HC Deb 03 July 1917 vol 95 cc1019-21

(1) His Majesty may by Order in Council declare—

  1. (a) that under the law in force in any of His Majesty's Possessions Excess Profits Duty is chargeable in respect of any profits in respect of which Excess Profits Duty is also payable in the United Kingdom; and
  2. 1020
  3. (b) that arrangements have been made with the Government of any such Possession whereby, in respect of any profits, only the duty which is higher in amount is to be payable, and the amount of such duty is to be apportioned between the respective Exchequers in proportion to the amount of duty which would otherwise have been payable in the United Kingdom and in that Possession respectively.

(2) Where any such Order in Council is made, then if the Commissioners are satisfied that any case is one which any such arrangements relate they may, in lieu of any relief granted under Rule 4 of Part 1. of the Fourth Schedule to the principal Act, allow or make such remission or adjustments of duty as may be necessary to give effect to such arrangements, so, however, that the effect of such remission or adjustment shall not be less favourable than the relief in lieu of which they are allowed or made.

(3) The obligation as to secrecy imposed by Sub-section (8) of Section 45 of the principal Act shall not prevent the disclosure to the Government of the possession concerned of such facts as may be necessary to enable such arrangements as aforesaid to be carried into effect.


I beg to move, in Subsection (1), paragraph (a), after the word "possessions," to insert the words "or in Allied countries."

The Chancellor of the Exchequer has put this valuable Clause into the Bill so that the man who earns money in one of our Dominions and has that money remitted to him here does not pay both Excess Profits Duties, but only the higher of the two. We and our Dominions make an arrangement by which the sum collected is divided between the two countries in proportion to the size of the two taxes. Why should not that arrangement be extended to the Allied countries as well? A manufacturer makes a profit in France, and he has to pay 60 per cent. Excess Profits Tax. He therefore gets only 40 per cent, remitted to him in this country. That is subject here to Excess Profits Duty of 80 per cent., which takes £32, and leaves him with only £8. That again is subject to Income Tax to the extent of one-fourth, and that leaves him with £6. If the Chancellor of the Exchequer thinks it necessary, when a man makes money in the Colonies and has it remitted to him here in this country to see that he is not taxed twice and to see that everything is not taken from him so that he would be very much better off not to carry on his business in the Colonies but to put his money into the Five per Cent. War Loan, saving his time, his energy, and doing nothing, why should he not do the same with regard to our Allies? We are all fighting for the same thing. The object of the tax is to raise funds to resist German aggression, and there is no distinction and can be no distinction in justice to the individual between the two cases.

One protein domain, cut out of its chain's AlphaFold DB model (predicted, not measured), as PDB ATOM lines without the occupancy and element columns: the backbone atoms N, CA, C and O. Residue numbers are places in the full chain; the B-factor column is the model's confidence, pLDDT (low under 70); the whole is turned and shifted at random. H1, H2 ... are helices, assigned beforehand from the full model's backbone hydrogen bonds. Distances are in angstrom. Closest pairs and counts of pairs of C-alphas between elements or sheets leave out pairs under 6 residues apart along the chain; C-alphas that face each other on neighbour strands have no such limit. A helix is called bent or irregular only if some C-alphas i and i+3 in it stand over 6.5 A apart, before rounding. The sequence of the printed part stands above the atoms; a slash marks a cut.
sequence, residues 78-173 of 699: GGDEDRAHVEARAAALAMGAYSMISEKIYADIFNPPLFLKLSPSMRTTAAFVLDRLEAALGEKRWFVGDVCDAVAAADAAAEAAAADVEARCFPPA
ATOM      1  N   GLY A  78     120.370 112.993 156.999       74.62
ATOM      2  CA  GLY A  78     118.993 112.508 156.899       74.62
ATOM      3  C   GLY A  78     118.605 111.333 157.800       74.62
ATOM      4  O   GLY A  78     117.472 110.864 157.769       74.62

I hope my hon. Friend will not press this Amendment. It is just one of those cases with which one has a good deal of sympathy, but as a matter of fact it is difficult to arrange to make the exception in regard to our own Dominions, so that the Excess Profits Duty in the one country should be taken into account in the other. There is only one way in which it can be done, and that is by a definite arrangement with the Government of the Colonies in question. It is not easily done. It is a very complicated thing to arrange. There is this further to be said. Up to the present the Excess Profits Duties in the Allied countries have hardly come into effect. A good part of this financial year has already gone, and I am sure, that it would not be wise to diminish our own revenue by attempting to make the arrangement at the present time.


My right hon. Friend has overlooked the fact that this is only to be done by an Order in Council. I do not know how an Order in Council is going to affect our Allies or bind them.


I beg to withdraw the Amendment, and in doing so I wish to say that I brought this forward principally because this Clause is permissive. It is only if an arrangement can be made with our Allied countries that it would come into force at all. I do not think that there is anything in the object of my hon. Friend about the Order in Council.

Amendment, by leave, withdrawn.

Clause ordered to stand part of the Bill.